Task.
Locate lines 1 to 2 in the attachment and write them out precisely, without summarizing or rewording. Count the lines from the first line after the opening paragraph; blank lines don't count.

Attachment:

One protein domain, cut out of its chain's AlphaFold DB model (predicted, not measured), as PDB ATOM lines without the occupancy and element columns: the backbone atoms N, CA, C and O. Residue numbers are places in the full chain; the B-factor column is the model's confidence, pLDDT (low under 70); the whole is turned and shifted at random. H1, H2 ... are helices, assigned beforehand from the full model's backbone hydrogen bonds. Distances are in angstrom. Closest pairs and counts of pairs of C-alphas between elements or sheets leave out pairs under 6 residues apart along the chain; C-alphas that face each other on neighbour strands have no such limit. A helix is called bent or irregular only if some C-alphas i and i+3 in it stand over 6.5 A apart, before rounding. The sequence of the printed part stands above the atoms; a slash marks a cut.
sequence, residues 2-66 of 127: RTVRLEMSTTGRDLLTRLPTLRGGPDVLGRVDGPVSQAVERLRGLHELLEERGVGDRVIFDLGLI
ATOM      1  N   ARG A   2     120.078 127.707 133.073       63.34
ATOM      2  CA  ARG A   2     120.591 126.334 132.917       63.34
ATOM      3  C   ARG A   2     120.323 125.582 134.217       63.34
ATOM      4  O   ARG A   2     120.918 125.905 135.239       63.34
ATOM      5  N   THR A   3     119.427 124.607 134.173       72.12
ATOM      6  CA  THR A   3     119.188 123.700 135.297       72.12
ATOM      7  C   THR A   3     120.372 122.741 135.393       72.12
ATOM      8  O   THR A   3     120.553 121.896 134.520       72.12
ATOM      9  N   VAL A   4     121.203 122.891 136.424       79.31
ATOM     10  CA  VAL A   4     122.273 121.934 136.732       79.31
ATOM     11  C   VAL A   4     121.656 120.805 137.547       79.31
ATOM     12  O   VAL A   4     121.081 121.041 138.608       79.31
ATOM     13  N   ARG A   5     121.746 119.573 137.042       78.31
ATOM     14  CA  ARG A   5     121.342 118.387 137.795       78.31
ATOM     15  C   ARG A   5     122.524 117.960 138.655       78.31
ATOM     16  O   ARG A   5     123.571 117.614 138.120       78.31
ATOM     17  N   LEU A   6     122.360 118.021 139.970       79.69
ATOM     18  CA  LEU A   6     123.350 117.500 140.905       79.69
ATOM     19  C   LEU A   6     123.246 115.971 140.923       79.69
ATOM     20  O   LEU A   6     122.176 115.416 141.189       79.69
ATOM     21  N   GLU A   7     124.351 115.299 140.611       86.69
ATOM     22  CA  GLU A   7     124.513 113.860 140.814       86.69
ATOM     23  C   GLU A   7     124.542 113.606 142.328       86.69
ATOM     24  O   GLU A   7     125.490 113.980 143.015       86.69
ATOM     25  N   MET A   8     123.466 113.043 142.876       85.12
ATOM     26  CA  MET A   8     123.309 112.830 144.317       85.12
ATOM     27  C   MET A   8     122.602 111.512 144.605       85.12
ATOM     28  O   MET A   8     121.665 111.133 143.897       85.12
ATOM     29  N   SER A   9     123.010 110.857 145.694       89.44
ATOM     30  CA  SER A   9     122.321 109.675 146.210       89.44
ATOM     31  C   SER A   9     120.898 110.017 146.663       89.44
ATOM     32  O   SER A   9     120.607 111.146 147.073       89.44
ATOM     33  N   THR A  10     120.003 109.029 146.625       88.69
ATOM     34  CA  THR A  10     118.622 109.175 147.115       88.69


sequence, residues 2-66 of 127: RTVRLEMSTTGRDLLTRLPTLRGGPDVLGRVDGPVSQAVERLRGLHELLEERGVGDRVIFDLGLI
ATOM      1  N   ARG A   2     120.078 127.707 133.073       63.34